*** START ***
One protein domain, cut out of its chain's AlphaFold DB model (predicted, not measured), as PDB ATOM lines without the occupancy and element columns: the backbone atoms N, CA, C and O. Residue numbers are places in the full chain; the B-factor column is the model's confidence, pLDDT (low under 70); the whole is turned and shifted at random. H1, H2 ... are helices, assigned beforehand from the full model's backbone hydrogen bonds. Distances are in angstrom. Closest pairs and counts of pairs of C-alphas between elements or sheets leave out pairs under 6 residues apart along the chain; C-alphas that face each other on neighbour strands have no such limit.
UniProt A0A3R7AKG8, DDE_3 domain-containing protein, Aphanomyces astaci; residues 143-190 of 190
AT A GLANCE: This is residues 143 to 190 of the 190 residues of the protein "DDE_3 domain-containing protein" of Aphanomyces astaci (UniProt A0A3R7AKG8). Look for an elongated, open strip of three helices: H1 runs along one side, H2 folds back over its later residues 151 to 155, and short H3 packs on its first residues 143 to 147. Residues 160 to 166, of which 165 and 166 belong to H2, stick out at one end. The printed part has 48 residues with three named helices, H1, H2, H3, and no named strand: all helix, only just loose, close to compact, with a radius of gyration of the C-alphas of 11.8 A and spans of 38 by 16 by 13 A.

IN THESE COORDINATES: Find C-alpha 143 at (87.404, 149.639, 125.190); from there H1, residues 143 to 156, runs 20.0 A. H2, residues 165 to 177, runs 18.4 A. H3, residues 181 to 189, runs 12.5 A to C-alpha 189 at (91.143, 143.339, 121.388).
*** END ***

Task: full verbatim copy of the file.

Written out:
One protein domain, cut out of its chain's AlphaFold DB model (predicted, not measured), as PDB ATOM lines without the occupancy and element columns: the backbone atoms N, CA, C and O. Residue numbers are places in the full chain; the B-factor column is the model's confidence, pLDDT (low under 70); the whole is turned and shifted at random. H1, H2 ... are helices, assigned beforehand from the full model's backbone hydrogen bonds. Distances are in angstrom. Closest pairs and counts of pairs of C-alphas between elements or sheets leave out pairs under 6 residues apart along the chain; C-alphas that face each other on neighbour strands have no such limit.
UniProt A0A3R7AKG8, DDE_3 domain-containing protein, Aphanomyces astaci; residues 143-190 of 190
AT A GLANCE: This is residues 143 to 190 of the 190 residues of the protein "DDE_3 domain-containing protein" of Aphanomyces astaci (UniProt A0A3R7AKG8). Look for an elongated, open strip of three helices: H1 runs along one side, H2 folds back over its later residues 151 to 155, and short H3 packs on its first residues 143 to 147. Residues 160 to 166, of which 165 and 166 belong to H2, stick out at one end. The printed part has 48 residues with three named helices, H1, H2, H3, and no named strand: all helix, only just loose, close to compact, with a radius of gyration of the C-alphas of 11.8 A and spans of 38 by 16 by 13 A.

IN THESE COORDINATES: Find C-alpha 143 at (87.404, 149.639, 125.190); from there H1, residues 143 to 156, runs 20.0 A. H2, residues 165 to 177, runs 18.4 A. H3, residues 181 to 189, runs 12.5 A to C-alpha 189 at (91.143, 143.339, 121.388).